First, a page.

“ By focusing on the particular and not the type or the model, Haring and Schauron's work pose dubious implications for pedagogical appropriation. Lacking any commonly held criteria or rules by which to examine the efficacy of the sublimation of the architecture into the embedded functional performance of the project, the criteria for judgment ultimately resides in the authority of the architect. A pedagogical approach derived from their work grants unprecedented authority to the architect or student to determine both the function and the appropriate form for that function without a previous understanding of the constraints of form and function.”
    - David J. Lewis, Channeling Haring, Mediating Schauron, Cornell Journal of Architecture issue 6, 1998

    “Dr. Piotr Michalowski, professor of Near East civilizations at the University of Michigan, said the Uruk proto-cuneiform writing, whatever its antecedents, was "so radically different as to be a complete break with the past, a system different from anything else." It no doubt served to store, preserve and communicate information, but also was a new instrument of power. ”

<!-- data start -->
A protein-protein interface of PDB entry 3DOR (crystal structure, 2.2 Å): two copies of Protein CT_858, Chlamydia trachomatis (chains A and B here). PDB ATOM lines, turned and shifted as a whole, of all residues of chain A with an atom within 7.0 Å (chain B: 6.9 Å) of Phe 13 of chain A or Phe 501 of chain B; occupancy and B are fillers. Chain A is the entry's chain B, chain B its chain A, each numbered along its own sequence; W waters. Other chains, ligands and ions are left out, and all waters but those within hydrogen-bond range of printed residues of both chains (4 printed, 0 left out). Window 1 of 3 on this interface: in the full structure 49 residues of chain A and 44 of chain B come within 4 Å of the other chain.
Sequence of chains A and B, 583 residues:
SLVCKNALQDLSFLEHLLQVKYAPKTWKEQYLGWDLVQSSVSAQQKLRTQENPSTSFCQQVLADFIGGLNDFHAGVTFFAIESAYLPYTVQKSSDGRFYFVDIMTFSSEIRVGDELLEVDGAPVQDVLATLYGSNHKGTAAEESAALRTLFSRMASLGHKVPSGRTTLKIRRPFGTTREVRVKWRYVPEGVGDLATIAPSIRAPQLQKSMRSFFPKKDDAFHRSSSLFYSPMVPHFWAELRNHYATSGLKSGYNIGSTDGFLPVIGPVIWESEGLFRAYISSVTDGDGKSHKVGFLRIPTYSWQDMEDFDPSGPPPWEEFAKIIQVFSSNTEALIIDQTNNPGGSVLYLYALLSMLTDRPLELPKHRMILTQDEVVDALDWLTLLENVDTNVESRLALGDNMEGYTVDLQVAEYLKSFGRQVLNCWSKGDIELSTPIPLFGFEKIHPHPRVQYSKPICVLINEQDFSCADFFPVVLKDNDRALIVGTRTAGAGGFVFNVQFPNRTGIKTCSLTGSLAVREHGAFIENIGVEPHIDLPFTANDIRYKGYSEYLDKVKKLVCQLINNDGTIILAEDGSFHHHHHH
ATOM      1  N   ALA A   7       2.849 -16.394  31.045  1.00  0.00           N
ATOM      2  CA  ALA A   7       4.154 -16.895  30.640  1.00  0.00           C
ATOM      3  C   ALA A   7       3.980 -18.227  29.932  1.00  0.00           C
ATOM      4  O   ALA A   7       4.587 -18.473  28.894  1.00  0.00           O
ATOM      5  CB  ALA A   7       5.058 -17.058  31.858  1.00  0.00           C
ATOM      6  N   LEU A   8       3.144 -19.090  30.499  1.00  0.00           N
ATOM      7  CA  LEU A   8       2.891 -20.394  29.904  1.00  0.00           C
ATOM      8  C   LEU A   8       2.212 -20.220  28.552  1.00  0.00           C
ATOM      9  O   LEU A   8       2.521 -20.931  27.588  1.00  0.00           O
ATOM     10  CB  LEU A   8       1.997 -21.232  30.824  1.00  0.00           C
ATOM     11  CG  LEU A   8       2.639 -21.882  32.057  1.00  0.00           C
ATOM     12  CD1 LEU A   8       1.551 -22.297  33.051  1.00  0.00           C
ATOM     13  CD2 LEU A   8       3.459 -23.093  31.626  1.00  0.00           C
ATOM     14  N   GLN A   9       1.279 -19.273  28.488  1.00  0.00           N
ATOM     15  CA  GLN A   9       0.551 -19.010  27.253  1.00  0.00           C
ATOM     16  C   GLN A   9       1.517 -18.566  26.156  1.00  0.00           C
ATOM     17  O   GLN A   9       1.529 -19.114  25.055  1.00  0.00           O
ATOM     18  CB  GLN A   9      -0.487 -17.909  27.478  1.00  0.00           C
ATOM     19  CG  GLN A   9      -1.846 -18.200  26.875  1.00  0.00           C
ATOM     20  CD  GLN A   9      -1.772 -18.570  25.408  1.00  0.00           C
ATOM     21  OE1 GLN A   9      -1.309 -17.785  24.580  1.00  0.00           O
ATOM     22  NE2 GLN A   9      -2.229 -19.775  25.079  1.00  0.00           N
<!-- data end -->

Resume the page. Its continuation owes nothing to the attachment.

- Denise Schmandt-Besserat, Before Writing, pg. 170. 1992

    “A young Austrian named Kurt Godel proved that if you have an axiomatic system ( a formal system, with formal symbols and formal rules of manipulation,) there are two things wrong with it. In the first place, if it is consistent, then there are statements which it cannot prove. And not only are there statements that it cannot prove, but there are true statements which it cannot prove. ”
    - Jacob Bronowski, from a lecture titled, Knowledge as Algorithm and as Metaphor; The origins of Knowledge and Imagination, Yale University Press 1978